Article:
What are the Different Kinds of Vegetarians?
Just as people have different reasons for not eating meat, there are different kinds of vegetarians. Some people choose this diet for reasons relating to animal rights, some are "picky" or health-conscious eaters, and some are vegetarians for religious reasons. Some of the different kinds of are lacto vegetarians, lacto-ovo vegetarians, pesca vegetarians, and vegans. None of these people eat meat or poultry; pesca vegetarians are the only type that eat fish.
Lacto vegetarians are those who eat dairy products; however, they do not eat eggs. Lacto-ovo vegetarians include dairy and eggs in their diet. Pesca vegetarians eat everything that lacto-ovo vegetarians do but they also consume fish.
Vegans differ from all the other types as they eat only plant based foods and consume no animal products of any kind. The vegan diet is the strictest vegetarian diet. Vegans must plan their diets carefully to ensure they get all of the nutrients they need each day. Vegans are typically prone to deficiencies in protein, calcium, iron, zinc, and vitamin B12.
Vegans can easily develop a protein deficiency because plant based proteins are incomplete proteins. Since the human body cannot manufacture all of the necessary amino acids to build proteins, we rely on food to supply our bodies with complete proteins. Animal protein sources are complete proteins as they contain all of the amino acids needed to build a protein strand. However, using a concept called complimentary proteins different plant foods can be combined to form complete proteins. Common complimentary protein combinations are grains plus beans or grains plus legumes. Rice and beans or a peanut butter sandwich are also complete proteins.
Dairy foods such as cheese, eggs, and yogurt are complete proteins, so for most of the other types of vegetarians obtaining protein is not too much of a problem. Vegans must consume nuts, legumes, and seeds in combination with whole grains or soy foods to form complete proteins.
Vegetarians can obtain calcium and vitamin D from milk, however, vegans can drink soy milk with calcium and vitamin D added. Tofu, broccoli, nuts, legumes, seeds, and some ready-to-eat cereals contain some calcium. Orange juice fortified with calcium is also available.
Although iron from animal sources is more easily absorbed by the body, vegetarians can obtain iron by combining a food high in vitamin C with an iron-rich food to help the body better absorb the iron. Tofu and broccoli, whole wheat bread or toast and an orange or orange juice, and spinach and tomatoes are some examples of good combinations.
Vitamin B12 is found only in animal proteins, so vegans need to eat cereals and other foods that have B12 added. Adequate amounts of zinc are found in dairy foods, so all of the different kinds of vegetarians except vegans can obtain enough zinc from these. Seeds, nuts, tofu, legumes, wheat germ and bran are common sources of zinc for vegans. However, some vegans take a multivitamin that includes zinc, as it is more difficult for the body to absorb non-animal sources of zinc. Care must be taken to never exceed 100% of the Recommended Dietary Allowance (RDA) for zinc, as too much zinc can be harmful to the body.
The article falsely claims that vegans are the only ones that must carefully construct their diet to make sure they're getting all the nutrients they need. Omnivores need to carefully construct their diets too. It's the fact that they don't do so that so many of them die of heart disease, diabetes, many cancers, etc. A strictly plant-based diet focused around a wide variety of whole foods is the most nutrient-dense diet on the planet, and the only one scientifically proven to prevent heart disease.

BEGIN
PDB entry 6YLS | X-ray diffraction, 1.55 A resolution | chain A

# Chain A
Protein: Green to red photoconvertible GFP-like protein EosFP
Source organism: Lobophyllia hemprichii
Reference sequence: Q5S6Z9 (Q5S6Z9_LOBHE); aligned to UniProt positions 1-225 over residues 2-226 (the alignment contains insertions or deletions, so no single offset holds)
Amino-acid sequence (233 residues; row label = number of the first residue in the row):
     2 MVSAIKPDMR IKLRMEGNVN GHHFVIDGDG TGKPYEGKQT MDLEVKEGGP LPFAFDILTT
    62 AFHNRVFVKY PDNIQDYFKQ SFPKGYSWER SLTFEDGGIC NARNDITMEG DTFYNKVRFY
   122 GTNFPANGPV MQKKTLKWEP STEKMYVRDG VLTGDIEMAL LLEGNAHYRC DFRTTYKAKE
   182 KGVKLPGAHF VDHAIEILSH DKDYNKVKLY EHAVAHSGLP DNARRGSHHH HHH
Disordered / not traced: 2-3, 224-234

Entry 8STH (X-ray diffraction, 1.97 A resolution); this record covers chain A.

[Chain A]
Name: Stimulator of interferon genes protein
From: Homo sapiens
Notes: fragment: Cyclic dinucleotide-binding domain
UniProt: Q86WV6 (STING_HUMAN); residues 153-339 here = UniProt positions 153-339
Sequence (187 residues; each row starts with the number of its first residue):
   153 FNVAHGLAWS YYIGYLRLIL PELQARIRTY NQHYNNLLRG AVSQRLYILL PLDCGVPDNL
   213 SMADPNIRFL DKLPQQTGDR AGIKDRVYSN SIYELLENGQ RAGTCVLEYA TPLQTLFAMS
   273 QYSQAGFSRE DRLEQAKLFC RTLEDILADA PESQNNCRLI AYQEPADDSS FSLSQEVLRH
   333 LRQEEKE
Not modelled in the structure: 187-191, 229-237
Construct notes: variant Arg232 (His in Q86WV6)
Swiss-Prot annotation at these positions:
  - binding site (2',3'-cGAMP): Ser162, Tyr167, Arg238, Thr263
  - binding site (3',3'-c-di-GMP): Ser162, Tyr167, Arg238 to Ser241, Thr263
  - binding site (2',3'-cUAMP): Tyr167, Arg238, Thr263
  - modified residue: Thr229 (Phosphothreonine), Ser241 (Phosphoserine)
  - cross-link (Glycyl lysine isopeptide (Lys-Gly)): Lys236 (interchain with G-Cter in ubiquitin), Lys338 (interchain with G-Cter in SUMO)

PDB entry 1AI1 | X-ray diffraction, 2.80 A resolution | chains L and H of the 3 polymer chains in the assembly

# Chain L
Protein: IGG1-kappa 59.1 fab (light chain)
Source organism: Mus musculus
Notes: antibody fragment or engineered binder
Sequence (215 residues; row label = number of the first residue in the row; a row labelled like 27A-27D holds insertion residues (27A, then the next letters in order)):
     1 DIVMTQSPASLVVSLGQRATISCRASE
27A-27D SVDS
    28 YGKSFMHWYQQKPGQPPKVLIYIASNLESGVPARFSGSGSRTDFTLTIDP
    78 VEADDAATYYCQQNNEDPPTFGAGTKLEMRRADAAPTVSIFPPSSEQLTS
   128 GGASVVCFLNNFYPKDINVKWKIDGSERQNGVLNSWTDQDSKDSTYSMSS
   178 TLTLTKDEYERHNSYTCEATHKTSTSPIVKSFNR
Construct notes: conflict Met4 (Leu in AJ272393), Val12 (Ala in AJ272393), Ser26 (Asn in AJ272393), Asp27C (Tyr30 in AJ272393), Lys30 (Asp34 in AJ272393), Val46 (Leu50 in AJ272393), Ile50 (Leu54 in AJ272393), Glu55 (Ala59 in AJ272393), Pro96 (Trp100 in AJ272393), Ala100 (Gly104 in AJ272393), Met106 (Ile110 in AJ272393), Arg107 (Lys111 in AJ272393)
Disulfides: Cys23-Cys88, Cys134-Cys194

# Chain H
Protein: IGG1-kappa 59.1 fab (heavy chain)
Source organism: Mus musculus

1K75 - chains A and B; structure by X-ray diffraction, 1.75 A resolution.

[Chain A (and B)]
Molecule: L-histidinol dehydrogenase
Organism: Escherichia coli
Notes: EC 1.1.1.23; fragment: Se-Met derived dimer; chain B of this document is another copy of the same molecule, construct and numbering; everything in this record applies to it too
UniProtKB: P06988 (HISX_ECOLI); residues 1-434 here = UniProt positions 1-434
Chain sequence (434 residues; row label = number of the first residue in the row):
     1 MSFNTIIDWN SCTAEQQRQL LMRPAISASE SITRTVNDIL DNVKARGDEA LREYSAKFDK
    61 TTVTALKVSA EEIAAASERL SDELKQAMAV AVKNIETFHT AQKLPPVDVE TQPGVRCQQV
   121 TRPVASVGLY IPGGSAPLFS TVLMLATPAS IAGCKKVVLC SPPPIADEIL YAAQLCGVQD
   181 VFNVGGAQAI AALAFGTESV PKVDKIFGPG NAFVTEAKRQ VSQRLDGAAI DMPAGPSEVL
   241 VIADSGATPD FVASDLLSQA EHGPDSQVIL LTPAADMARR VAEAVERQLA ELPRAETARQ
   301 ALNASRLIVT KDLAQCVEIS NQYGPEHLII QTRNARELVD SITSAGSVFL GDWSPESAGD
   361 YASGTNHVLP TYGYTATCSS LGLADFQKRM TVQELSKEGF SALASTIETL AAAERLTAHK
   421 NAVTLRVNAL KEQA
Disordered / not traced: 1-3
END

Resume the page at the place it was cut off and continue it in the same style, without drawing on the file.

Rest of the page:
@ZsaZsa56 - I am not a freegan or a raw food eater but I will try and explain their motivations as I understand them. Freegans believe that we live in a wasteful society in which huge amounts of perfectly edible food gets thrown away every day. They eat only what they can find as a way of rejecting the traditional food economy. It is a diet based on strong ethical determinations. Raw food enthusiasts believe that cooking food destroys some of its most valuable vitamins and minerals. By eating food in its raw state, you are connected as closely as possible to the way that plant grows in nature. They believe this has health benefits for both the body and the soul.
@jonrss - You said that the people who practice these diets believe in them passionately. What is there to believe in? Why would people eat this way?
There are a few other kinds of vegetarianism that are a little stranger and more obscure. Freegans only eat things that they can get for free. They forage in dumpsters and other places where food gets discarded to find wasted but still edible fruits, vegetables, breads etc. There are also people who eat only raw foods. This means no bread, no cooked pasta, no simmering sauces. All they eat are raw fruits and vegetables and things that can be combined without needing to be heated. These diets are not for everyone, but the people that practice them usually believe passionately in the ways that they eat.
@LizzyTish - Wow, I have never heard of someone in your situation. I had a friends who was vegetarian his whole life but that was because his parents raised him that way. I've never heard of someone simply refusing to eat meat. I guess you should take it as a sign. If you have no appetite for meat, why eat it?
Was anyone else born a vegetarian? I never ate meat. This was despite my parents' attempts. Also, I've never heard of someone like me in the sense that I do not like so many foods. Anyone else?
Post your comments